The recent case in which Annemarie Allport brought a claim against the estate of her late husband, the racehorse trainer David Allport, has received much publicity. According to reports, Mr Allport had made a will leaving the bulk of his estate to his wife. However, the will was invalid due to being incorrectly witnessed. His previous will had made insufficient provision for his wife.
The case was decided in the High Court last year, with Mrs Allport receiving £3.7 million from the estate, including the couple’s farmhouse. Mrs Allport took her case to the Court of Appeal as she claimed that the award was insufficient for her needs. The Court rejected her argument that her husband’s company was incorrectly valued at the first hearing and dismissed her appeal.
Mrs Allport’s case was brought under the Inheritance (Provision for Family and Dependants) Act 1975, which allows certain categories of persons to claim against an estate on the ground that the deceased’s will has made insufficient financial provision for them.
So does this mean that you cannot choose who you wish to benefit under your will? In England and Wales, compared with many other jurisdictions, there is in fact a relatively high level of testamentary freedom to draw up your will as you wish. This contrasts with the situation in France, for example, where forced heirship’ rules exist, meaning that a person’s estate has to be divided in stated proportions between family members.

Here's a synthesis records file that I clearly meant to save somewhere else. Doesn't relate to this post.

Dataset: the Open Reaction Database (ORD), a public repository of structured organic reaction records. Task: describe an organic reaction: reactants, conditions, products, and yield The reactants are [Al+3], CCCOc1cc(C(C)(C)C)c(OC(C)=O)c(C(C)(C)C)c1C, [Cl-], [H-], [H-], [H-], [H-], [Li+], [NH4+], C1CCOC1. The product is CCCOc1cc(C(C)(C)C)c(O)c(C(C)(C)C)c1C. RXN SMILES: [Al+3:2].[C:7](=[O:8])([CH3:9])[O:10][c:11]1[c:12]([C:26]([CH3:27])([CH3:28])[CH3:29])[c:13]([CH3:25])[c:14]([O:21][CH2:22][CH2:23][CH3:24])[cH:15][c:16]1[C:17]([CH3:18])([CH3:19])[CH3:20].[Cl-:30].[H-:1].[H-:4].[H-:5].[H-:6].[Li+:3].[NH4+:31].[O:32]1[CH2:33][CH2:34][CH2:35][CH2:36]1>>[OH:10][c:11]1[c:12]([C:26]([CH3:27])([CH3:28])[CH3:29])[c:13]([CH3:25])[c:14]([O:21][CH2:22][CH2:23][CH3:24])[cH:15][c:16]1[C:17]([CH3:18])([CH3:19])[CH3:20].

In this country, if a will is made which omits to make provision for certain persons specified by the Act there is a risk that a claim could be made against the estate. The categories include spouses and civil partners, children, persons financially dependent on the deceased and partners who have lived with the deceased in the two-year period before death.
One of the tests of the necessary mental capacity to make a will is whether the testator has taken into account all those with a moral claim on his assets, and those persons falling within the Act could be argued to have such a moral claim. So, whilst it is possible to disinherit your family and leave all your worldly goods to the charity of your choice, it is sensible to take advice on the potential impact of possible claims under the Act before going ahead.